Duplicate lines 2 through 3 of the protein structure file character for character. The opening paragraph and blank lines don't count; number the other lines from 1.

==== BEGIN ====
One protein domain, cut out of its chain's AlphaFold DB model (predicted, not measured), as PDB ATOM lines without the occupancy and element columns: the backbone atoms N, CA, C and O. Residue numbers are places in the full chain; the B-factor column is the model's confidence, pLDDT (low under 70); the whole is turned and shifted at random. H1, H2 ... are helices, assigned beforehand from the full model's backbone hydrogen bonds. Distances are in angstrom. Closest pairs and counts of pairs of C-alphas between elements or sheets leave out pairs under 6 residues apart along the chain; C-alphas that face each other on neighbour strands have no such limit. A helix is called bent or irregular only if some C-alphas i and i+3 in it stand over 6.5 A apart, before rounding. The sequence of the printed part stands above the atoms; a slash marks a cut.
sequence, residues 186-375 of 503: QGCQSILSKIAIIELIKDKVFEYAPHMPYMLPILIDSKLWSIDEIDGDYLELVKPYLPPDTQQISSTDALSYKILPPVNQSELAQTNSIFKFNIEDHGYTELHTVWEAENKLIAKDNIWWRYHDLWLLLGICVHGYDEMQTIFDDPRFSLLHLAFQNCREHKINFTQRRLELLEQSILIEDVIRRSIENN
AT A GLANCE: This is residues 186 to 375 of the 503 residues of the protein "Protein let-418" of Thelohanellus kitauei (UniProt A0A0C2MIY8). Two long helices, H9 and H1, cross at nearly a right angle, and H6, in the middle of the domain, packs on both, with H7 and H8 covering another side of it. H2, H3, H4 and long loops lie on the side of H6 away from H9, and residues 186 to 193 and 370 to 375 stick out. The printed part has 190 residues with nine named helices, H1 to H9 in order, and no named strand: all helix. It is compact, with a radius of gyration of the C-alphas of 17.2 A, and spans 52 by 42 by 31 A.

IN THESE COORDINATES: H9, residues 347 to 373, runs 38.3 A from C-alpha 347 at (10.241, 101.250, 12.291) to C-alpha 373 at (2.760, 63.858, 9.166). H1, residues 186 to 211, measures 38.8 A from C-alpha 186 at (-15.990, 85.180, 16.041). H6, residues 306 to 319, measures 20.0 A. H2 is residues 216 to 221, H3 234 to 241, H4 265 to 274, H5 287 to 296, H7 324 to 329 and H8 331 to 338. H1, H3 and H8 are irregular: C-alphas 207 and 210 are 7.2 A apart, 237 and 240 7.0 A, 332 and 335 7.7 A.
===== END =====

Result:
AT A GLANCE: This is residues 186 to 375 of the 503 residues of the protein "Protein let-418" of Thelohanellus kitauei (UniProt A0A0C2MIY8). Two long helices, H9 and H1, cross at nearly a right angle, and H6, in the middle of the domain, packs on both, with H7 and H8 covering another side of it. H2, H3, H4 and long loops lie on the side of H6 away from H9, and residues 186 to 193 and 370 to 375 stick out. The printed part has 190 residues with nine named helices, H1 to H9 in order, and no named strand: all helix. It is compact, with a radius of gyration of the C-alphas of 17.2 A, and spans 52 by 42 by 31 A.

IN THESE COORDINATES: H9, residues 347 to 373, runs 38.3 A from C-alpha 347 at (10.241, 101.250, 12.291) to C-alpha 373 at (2.760, 63.858, 9.166). H1, residues 186 to 211, measures 38.8 A from C-alpha 186 at (-15.990, 85.180, 16.041). H6, residues 306 to 319, measures 20.0 A. H2 is residues 216 to 221, H3 234 to 241, H4 265 to 274, H5 287 to 296, H7 324 to 329 and H8 331 to 338. H1, H3 and H8 are irregular: C-alphas 207 and 210 are 7.2 A apart, 237 and 240 7.0 A, 332 and 335 7.7 A.